Where might such an attack originate? U.S. officials invariably mention China and Russia. Kenneth Flamm, a technology expert at the Pentagon during the Clinton administration who is now a professor at the University of Texas at Austin, wouldn't get that specific but did offer some clues. Each year, secure government computer networks weather thousands of attacks over the Internet. "Some of that probing has come from places where a lot of our electronics are being manufactured," Flamm says. "And if you're a responsible defense person, you would be stupid not to look at some of the stuff they're assembling, to see how else they might try to enter the network."
John Randall, a semiconductor expert at Zyvex Corp., in Richardson, Texas, elaborates that any malefactor who can penetrate government security can find out what chips are being ordered by the Defense Department and then target them for sabotage. "If they can access the chip designs and add the modifications," Randall says, "then the chips could be manufactured correctly anywhere and still contain the unwanted circuitry."
How real is this threat? DARPA thinks the U.S. military could be vulnerable:
Dean Collins, deputy director of DARPA's Microsystems Technology Office and program manager for the Trust in IC initiative... notes that many defense contractors rely heavily on field-programmable gate arrays (FPGAs)—a kind of generic chip that can be customized through software... "If you make a mistake on an FPGA, hey, you just reprogram it," says Collins. "That's the good news. The bad news is that if you put the FPGA in a military system, someone else can reprogram it."
Almost all FPGAs are now made at foundries outside the United States, about 80 percent of them in Taiwan. Defense contractors have no good way of guaranteeing that these economical chips haven't been tampered with. Building a kill switch into an FPGA could mean embedding as few as 1000 transistors within its many hundreds of millions. "You could do a lot of very interesting things with those extra transistors," Collins says.
Fortune has an interesting interview with Google cofounder Larry Page. Here he is pontificating about alternative energy, one of his company's eclectic new research areas:
Chris Hondros/Getty Images
You can be a bit of a detective and ask, What are the industries where things haven't changed much in 50 years? We've been looking a little at geothermal power. And you start thinking about it, and you say, Well, a couple of miles under this spot or almost any other place in the world, it's pretty darn hot. How hard should it be to dig a really deep hole? We've been drilling for a long time, mostly for oil - and oil's expensive. If you want to move heat around, you need bigger holes. The technology just hasn't been developed for extracting heat. I imagine there's pretty good odds that's possible.
Solar thermal's another area we've been working on; the numbers there are just astounding. In Southern California or Nevada, on a day with an average amount of sun, you can generate 800 megawatts on one square mile. And 800 megawatts is actually a lot. A nuclear plant is about 2,000 megawatts.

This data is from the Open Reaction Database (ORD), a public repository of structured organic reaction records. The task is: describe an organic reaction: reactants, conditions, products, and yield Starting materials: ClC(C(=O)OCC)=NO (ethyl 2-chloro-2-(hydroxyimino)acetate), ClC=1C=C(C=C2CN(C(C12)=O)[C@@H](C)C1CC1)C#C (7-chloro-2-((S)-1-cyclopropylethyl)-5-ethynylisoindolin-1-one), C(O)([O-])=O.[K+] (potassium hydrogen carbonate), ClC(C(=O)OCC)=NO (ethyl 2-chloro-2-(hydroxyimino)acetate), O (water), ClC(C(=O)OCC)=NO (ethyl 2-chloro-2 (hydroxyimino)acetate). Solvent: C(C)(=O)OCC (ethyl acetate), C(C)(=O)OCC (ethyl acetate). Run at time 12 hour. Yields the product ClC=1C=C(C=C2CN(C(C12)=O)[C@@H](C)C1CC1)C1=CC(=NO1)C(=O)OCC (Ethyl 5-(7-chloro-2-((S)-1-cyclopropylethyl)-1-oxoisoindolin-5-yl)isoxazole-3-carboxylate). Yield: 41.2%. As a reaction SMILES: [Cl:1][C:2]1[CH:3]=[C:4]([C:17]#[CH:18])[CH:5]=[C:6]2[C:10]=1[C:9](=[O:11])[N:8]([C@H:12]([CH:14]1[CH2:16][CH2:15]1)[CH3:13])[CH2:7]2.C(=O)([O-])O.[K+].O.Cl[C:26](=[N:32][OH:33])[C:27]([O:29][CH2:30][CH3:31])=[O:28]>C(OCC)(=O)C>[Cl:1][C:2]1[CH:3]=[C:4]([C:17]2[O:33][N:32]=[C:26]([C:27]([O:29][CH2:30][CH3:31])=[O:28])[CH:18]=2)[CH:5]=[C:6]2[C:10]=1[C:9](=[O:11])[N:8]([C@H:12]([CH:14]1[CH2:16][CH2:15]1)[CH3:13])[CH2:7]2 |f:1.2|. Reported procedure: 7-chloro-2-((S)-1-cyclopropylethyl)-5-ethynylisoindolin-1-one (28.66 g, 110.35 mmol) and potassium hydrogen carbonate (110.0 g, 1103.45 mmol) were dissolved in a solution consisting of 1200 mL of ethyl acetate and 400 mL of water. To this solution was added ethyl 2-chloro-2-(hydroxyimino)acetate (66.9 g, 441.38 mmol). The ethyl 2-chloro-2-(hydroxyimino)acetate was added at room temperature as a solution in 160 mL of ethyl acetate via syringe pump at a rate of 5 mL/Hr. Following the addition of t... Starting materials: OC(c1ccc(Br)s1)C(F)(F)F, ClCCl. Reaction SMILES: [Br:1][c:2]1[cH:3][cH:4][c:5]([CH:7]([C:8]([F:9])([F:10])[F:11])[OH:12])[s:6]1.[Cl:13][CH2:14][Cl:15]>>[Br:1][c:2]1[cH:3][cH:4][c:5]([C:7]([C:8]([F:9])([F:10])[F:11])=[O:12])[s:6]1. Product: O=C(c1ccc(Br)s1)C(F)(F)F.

The amount of land that's required to power the entire U.S. with electricity is something like 100 miles by 100 miles. So you say, "What do I need to do to generate that power?" You could buy solar cells. The problem is, at today's solar prices you'd need trillions of dollars to generate all the electricity in the U.S. Then you say, "Well, how much do mirrors cost?" And it turns out you can buy pieces of glass and a mirror and you can cover those areas for not that much money. Somehow the world is not doing a good job of making this stuff available. As a society, on the larger questions we have, we're not making reasonable progress.
And yet, Page is optimistic that this progress can accelerate:
Look at the things we worry about - poverty, global warming, people dying in accidents. And look at the things that drive people's basic level of happiness - safety and opportunity for their kids, plus basic things like health and shelter. I think our ability to achieve these things on a large scale for many people in the world is improving.
Steve Jobs's shop recently announced the $278 million purchase of a small computer-chip maker named P.A. Semi—a takeover that most analysts assumed was designed to shore up efficient chip technology for future versions of the iPhone.
But it turns out some of P.A. Semi's best customers are defense contractors, including Lockheed Martin and Raytheon, and they're not at all comfortable with the company's new latte-drinking, yoga-practicing, peacenik boss. Rumors are flying that Apple will shut down production of a key processor used in "more than 10" different defense systems.
EE Times reports:
Apple Inc. may have to face the ire of the U.S. Department of Defense following its planned acquisition of P.A. Semi Inc. The startup's PWRficient processor is designed into DoD programs in every major branch of the armed services, said one P.A. Semi customer who expects Apple will end production of the parts.